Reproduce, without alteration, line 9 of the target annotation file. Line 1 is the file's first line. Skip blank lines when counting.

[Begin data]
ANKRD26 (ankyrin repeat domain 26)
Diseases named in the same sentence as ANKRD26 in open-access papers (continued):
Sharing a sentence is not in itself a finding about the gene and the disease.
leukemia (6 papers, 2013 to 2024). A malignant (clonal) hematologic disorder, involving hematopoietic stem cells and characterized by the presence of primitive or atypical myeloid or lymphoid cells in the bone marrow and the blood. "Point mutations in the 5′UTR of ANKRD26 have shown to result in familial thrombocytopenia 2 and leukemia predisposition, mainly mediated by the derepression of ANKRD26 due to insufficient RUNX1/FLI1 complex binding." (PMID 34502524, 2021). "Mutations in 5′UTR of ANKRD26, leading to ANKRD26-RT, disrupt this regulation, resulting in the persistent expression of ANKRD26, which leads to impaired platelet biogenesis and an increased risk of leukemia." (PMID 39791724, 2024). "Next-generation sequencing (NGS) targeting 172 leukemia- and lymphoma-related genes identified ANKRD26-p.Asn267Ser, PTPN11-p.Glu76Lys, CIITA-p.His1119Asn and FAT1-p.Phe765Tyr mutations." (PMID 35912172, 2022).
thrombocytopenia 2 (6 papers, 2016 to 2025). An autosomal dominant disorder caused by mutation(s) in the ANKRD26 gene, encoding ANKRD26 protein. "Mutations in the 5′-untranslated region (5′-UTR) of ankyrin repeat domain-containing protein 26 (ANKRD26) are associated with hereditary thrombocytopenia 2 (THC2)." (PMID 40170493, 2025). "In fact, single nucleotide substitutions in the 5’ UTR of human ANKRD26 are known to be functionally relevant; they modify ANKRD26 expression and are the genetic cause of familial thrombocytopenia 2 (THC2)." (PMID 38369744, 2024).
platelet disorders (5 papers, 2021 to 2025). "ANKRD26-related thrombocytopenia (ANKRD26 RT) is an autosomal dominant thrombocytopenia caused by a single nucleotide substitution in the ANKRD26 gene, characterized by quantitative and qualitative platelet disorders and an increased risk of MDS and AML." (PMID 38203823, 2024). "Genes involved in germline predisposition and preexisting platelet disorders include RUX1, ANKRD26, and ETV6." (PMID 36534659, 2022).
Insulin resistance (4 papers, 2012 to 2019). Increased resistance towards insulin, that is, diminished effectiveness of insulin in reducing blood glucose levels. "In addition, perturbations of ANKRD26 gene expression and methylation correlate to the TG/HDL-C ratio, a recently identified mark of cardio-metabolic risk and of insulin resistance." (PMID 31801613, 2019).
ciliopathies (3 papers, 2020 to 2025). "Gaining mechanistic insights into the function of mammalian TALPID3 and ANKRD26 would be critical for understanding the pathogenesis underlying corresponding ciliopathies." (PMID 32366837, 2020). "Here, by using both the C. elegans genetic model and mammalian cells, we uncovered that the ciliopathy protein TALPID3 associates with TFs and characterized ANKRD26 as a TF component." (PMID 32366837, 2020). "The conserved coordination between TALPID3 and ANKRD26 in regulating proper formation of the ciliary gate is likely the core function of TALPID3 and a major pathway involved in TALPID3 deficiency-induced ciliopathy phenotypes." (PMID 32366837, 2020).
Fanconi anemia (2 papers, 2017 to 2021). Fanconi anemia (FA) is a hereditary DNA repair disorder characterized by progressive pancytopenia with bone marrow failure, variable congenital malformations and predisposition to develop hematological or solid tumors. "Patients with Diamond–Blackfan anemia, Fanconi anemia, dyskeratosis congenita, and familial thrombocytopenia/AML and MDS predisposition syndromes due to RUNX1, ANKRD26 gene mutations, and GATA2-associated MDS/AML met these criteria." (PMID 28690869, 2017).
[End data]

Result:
Fanconi anemia (2 papers, 2017 to 2021). Fanconi anemia (FA) is a hereditary DNA repair disorder characterized by progressive pancytopenia with bone marrow failure, variable congenital malformations and predisposition to develop hematological or solid tumors. "Patients with Diamond–Blackfan anemia, Fanconi anemia, dyskeratosis congenita, and familial thrombocytopenia/AML and MDS predisposition syndromes due to RUNX1, ANKRD26 gene mutations, and GATA2-associated MDS/AML met these criteria." (PMID 28690869, 2017).